The Telegraph on Thursday, November 11 unveiled an article about Armenia and its capital, Yerevan, one of the world’s oldest continuously inhabited cities. “You know you’re in wine country the moment you arrive at Yerevan airport. You can’t really miss it as there’s a 20ft high inflatable wine bottle parked outside the terminal,” author Frank Gardner says. “A Christian country sandwiched between predominantly Muslim Turkey, Iran and Azerbaijan, Armenia likes its alcohol.” They also produce what they say is the best brandy in the world and driving into town the advertisements are everywhere for brandy and cognac, he says. “Yerevan is a delightful capital. Its wide, leafy boulevards are lined with cafés and wine bars where Armenians like to sit chatting late into the night. “Armenians from the large overseas diaspora who visit for the first time are said to be pleasantly surprised by how modern, safe and civilised Yerevan is, and then rudely disappointed to find the suburbs and roadsides littered with the hangover detritus of the failed Soviet economy.”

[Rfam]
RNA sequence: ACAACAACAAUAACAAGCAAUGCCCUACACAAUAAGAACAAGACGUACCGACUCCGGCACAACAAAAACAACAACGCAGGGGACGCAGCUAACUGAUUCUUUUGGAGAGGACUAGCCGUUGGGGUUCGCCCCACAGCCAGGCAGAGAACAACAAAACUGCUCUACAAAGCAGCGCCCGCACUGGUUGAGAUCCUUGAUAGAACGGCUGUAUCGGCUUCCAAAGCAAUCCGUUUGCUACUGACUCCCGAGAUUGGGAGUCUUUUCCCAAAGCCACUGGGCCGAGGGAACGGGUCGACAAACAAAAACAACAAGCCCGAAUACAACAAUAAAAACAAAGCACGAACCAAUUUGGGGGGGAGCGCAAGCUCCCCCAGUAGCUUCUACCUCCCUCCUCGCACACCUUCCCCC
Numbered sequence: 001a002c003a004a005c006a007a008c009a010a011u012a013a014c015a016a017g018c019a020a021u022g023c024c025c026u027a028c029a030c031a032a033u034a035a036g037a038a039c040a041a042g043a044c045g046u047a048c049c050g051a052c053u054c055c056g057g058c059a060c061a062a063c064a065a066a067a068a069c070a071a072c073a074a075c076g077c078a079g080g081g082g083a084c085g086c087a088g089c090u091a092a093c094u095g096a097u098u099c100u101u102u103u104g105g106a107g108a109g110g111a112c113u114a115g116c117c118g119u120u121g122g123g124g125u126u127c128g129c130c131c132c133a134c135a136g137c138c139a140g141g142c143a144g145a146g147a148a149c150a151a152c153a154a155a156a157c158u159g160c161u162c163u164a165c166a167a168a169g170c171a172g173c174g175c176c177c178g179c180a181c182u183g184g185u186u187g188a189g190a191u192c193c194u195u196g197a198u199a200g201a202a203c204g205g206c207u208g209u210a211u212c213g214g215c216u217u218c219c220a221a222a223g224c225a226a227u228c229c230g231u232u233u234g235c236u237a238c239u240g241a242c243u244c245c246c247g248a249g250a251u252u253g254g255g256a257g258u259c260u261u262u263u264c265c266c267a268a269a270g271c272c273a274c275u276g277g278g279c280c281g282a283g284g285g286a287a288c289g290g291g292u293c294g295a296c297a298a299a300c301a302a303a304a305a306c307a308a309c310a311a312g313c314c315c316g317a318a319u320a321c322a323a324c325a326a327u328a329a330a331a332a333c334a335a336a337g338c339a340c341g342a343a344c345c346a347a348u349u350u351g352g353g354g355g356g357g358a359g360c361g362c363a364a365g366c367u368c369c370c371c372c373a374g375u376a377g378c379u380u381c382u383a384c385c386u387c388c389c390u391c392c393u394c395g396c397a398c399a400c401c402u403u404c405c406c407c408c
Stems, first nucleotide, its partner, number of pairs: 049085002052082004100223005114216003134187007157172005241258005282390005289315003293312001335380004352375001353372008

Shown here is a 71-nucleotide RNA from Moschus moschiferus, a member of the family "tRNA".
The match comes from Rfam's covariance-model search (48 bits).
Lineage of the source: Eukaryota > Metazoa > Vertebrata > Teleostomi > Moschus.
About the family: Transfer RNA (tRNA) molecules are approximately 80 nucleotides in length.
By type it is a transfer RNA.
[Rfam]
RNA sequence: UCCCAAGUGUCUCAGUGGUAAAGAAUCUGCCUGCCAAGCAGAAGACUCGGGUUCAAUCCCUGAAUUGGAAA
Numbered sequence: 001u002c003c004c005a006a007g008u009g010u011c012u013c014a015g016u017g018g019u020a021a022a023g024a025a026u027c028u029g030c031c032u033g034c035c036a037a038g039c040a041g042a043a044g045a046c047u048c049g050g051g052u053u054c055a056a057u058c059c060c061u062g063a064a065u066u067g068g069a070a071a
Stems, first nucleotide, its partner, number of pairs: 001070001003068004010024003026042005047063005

When you look up to the horizon, Gardner says, there, towering over everything, is the magnificent, awe-inspiring snow-capped peak of Mount Ararat, 5,165 metres high and just across the border in Turkey. “It used to be ours,” lament Armenians.
The author then goes on to recount his visits to several of the most beautiful sites in the world’s first Christian country, including the monastery of Khor Virap, the Hellenic-style temple of Garni and the monastery of Geghard, also giving an insight into his experience during the wine festival in Areni.
The telegraph. Why Armenia might be Europe’s best-kept secret